Bristolatino’s Political editor Kwame Lowe discusses the complex matter of Colombia’s low-intensity civil war between guerrilla group the FARC and the government, and analyses the true significance of the current peace talks.
On 6 November 2013, the Revolutionary Armed Forces of Colombia (FARC) reached a ‘fundamental agreement’ in their peace talks with the Colombian government, which began in October 2012. This ‘agreement’ refers in particular to FARC being given an opportunity to engage in politics, on the condition that they put an end to their brutal attacks. The Colombian armed conflict, which many consider to be a low-intensity civil war, began just under 50 years ago in 1964, and is estimated to have claimed the lives of 220,000 people, displacing hundreds of thousands more. It is a conflict that has shaped modern-day Colombia, and despite the Latin American country’s significant economic development in the last decade, the fighting continues to paralyse its population to a large extent.
While this breakthrough ‘agreement’ is potentially significant, it is not the first time the FARC would have engaged in formal politics, having done so before under the guise of the Patriotic Union party in the 1990s. This attempt at the integration of the guerrilla organisation into society was unsuccessful and resulted in the murder of 3,000 of its members. Furthermore, the FARC were granted a safe zone ‘the size of Switzerland’, which rather than bolster the peace process they used to train their troops, build on their capacity to transport drugs and set up prison camps to hold hostages.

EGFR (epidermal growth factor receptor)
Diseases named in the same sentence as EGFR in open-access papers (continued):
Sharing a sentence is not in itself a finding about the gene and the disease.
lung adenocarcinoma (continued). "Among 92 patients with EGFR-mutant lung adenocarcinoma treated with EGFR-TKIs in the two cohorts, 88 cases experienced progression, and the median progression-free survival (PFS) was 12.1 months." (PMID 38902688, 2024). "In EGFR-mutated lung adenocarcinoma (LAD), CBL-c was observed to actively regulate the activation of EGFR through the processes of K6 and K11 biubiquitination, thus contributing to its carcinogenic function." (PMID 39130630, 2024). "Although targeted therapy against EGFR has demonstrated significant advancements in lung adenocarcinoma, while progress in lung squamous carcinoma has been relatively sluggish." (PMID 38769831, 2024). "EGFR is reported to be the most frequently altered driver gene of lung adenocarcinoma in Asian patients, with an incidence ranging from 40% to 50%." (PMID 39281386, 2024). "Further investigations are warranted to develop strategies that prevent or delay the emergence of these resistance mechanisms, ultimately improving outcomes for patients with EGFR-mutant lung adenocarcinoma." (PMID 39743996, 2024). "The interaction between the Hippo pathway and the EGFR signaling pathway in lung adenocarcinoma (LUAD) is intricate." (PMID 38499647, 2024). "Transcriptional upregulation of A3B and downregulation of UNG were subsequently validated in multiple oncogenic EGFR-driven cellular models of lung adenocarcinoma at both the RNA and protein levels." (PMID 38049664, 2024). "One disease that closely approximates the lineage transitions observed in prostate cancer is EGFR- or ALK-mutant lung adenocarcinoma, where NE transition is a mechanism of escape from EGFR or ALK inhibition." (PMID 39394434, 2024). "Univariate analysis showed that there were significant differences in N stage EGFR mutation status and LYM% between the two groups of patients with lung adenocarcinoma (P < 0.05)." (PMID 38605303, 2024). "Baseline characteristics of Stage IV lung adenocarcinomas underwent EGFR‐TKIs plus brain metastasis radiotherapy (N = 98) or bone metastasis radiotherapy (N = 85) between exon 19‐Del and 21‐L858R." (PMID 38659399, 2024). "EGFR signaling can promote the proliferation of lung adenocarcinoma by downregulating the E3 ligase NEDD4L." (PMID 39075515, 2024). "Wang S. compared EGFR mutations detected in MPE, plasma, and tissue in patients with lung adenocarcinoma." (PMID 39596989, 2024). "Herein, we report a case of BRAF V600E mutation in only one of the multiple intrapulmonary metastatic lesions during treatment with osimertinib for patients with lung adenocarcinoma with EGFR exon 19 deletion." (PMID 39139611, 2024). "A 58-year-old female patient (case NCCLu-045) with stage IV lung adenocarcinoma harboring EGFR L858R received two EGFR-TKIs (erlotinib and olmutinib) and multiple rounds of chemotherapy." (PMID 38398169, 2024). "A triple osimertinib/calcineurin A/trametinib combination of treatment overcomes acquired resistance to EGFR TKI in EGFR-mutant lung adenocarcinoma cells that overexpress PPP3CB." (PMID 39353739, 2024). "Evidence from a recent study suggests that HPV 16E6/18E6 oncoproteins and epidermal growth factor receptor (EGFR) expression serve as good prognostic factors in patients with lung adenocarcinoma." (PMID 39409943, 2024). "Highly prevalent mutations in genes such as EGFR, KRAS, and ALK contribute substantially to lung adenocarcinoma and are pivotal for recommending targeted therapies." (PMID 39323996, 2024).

History thus puts into question whether the armed group – who are classified as terrorists by Colombia, the United States, Canada, Chile, New Zealand and the European Union, but freedom fighters by others – can ever engage peacefully in the political process. After all, FARC has spent 49 fighting violently against it. Although some would argue that the situation in Colombia is reminiscent of that of the IRA in Ireland in the 1990s, it must be remembered that every case is specific, especially when such contrasting countries are concerned. It would be naive to think that the Good Friday Agreement could be used as a legitimate model for the solution of Colombia’s conflict, as the conflicts have taken place within very different contexts.
The National Front had been formed in 1958 when the creation of a third political party united the two main political parties, the Liberals and Conservatives against the military regime of Gustavo Rojas Pinilla (1953-1957). The parties agreed to let the opposite party govern, intercalating for a period of four presidential terms. During this time, social, economic and political problems continued and new guerrilla movements surged due to general dissatisfaction and the adoption of new political ideas such as communism. As a result of these communist ideas, the FARC was born. The group was derived specifically from communist resistance to the forceful relocation of peasant farmers, enacted by the government to enable commercial-scale farming.